In most product liability cases, you will want to include any parties that are included in the defective product’s “chain of distribution.” The chain of distribution is the journey that a defective product takes from the manufacturer all the way to customer hands. Below are three parties that are commonly named as defendants in a product’s chain of distribution.
In a defective product case, the first party that you name to your lawsuit may be the manufacturer. The manufacturer is often the beginning of the chain of distribution for the defective product. If the defective product is just one part or component of a larger product, then you can name the manufacturer of the defective product as well as the manufacturer of the whole product that uses the defective part.
Additional parties who were involved in the manufacture of the product may also be named. For example, if your claim involves a design defect, you could name any design consultants that were used by the manufacturer. Or, if your claim involves a failure to provide adequate instructions, you could also name any experts used by the manufacturer to write the instructions for the defective product as defendants.
After a product leaves the manufacturer, there may be a number of middlemen who carry the defective product to the retailer. For example, there may be wholesalers, suppliers, distributors and other parties that fall within the chain of distribution. All of these middlemen may be liable for your defective product injuries and should be named as defendants in your product liability lawsuit.
The retail store where the product was purchased may also be liable for selling the defective product that caused your injuries and losses. Although the retailer seems like an unlikely party to sue, remember that any party involved in the chain of distribution may be held responsible.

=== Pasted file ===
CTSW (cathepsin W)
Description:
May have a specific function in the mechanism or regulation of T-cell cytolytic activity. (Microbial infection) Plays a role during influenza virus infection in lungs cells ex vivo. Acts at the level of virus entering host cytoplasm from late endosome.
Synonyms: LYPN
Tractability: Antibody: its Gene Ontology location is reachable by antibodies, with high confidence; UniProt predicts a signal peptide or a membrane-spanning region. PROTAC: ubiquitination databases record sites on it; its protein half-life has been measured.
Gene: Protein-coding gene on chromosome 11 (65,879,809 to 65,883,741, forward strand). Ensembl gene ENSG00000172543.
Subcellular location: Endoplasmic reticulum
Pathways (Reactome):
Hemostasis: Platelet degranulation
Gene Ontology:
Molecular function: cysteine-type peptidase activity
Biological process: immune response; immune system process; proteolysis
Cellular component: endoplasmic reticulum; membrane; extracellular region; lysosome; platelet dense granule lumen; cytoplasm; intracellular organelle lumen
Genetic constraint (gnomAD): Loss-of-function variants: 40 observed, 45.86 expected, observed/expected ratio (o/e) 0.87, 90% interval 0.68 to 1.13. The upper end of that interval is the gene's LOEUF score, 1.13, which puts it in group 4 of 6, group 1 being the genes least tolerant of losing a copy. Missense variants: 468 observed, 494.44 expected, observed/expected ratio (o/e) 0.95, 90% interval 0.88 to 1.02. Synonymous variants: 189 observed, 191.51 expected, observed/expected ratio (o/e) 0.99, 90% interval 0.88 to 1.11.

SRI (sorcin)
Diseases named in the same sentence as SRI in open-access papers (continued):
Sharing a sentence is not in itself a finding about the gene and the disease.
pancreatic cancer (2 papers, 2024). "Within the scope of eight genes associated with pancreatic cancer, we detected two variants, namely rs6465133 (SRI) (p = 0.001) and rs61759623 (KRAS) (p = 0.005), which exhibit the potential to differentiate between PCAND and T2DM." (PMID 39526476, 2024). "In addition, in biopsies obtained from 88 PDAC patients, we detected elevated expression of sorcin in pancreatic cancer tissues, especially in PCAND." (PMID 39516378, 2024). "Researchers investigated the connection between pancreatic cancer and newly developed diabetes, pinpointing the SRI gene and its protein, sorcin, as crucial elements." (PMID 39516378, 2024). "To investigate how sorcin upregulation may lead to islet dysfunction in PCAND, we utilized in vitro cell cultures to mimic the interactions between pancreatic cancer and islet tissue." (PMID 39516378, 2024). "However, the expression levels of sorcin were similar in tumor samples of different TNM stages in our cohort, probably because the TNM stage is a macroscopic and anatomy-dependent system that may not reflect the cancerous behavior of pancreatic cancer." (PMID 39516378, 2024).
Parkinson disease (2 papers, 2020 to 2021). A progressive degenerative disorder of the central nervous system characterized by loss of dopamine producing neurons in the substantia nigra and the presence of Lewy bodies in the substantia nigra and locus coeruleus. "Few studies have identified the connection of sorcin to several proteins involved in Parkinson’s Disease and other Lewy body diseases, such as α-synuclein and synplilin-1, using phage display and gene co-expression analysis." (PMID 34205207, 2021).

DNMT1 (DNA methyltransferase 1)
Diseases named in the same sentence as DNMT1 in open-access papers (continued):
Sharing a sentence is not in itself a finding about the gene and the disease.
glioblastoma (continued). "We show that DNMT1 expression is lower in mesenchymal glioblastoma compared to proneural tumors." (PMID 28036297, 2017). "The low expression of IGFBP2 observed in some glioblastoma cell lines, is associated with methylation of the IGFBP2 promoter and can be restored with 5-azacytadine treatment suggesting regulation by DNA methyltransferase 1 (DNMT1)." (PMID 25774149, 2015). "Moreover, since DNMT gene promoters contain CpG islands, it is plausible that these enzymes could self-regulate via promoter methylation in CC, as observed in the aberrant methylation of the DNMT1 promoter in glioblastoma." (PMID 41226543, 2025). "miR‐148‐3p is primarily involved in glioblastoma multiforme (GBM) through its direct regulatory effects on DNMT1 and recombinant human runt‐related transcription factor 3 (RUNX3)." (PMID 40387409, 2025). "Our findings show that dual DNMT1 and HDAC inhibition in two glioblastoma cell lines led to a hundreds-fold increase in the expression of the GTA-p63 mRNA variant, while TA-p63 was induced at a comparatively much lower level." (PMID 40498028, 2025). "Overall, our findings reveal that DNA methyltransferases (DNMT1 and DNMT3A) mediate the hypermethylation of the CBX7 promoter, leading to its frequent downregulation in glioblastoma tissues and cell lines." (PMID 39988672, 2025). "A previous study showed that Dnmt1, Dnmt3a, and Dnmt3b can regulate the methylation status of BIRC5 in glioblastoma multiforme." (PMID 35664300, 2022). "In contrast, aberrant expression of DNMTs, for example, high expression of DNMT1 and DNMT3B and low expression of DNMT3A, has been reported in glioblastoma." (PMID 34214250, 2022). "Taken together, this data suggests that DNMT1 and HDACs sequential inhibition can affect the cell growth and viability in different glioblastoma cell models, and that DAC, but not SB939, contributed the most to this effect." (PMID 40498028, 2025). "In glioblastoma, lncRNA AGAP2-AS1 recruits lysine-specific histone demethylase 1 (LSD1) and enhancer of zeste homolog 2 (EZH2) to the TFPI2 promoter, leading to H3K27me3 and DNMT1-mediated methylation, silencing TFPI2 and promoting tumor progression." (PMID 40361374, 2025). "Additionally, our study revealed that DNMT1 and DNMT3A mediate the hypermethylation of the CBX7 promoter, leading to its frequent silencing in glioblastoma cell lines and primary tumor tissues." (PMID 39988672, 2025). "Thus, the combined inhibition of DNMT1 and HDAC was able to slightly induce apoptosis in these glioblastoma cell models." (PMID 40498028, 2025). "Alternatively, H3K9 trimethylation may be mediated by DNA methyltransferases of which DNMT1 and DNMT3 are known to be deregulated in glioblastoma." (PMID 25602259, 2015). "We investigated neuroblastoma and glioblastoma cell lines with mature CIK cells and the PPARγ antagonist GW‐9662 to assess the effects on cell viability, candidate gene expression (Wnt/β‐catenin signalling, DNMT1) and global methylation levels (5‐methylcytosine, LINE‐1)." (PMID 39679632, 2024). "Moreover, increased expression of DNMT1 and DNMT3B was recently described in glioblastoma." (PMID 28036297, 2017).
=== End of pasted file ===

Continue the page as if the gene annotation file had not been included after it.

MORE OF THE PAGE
If you have been injured by a defective product, then you may be entitled to monetary damages for your injuries and other losses. Damages for product liability claims include both compensatory damages and, in certain circumstances, punitive damages.
Compensatory damages are designed to compensate you for your injuries and financial losses, putting you back in the condition that you were in prior to your defective product injury. This form of damages includes economic damages, such as compensation for medical expenses, lost wages and property damage. Compensatory damages may also include non-economic damages, such as pain and suffering.
If a judge or jury determines that the defendants named in the lawsuit acted with reckless disregard for the safety of others, however, you may also be entitled to punitive damages. Punitive damages are designed to punish defendants for its conduct. These types of damages are also intended to deter other would-be defendants from engaging in similar conduct. Unlike traditional damages, these are not directly related to your actual injuries and can oftentimes be much higher than the award for economic and non-economic injuries.
If you have been injured by a defective product, you may be entitled to compensation for your injuries. The first step to recovery is just a free consultation away. Call Miami personal injury attorney Mike Redondo at Redondo Law, P.A. today to find out if you have a product liability case today.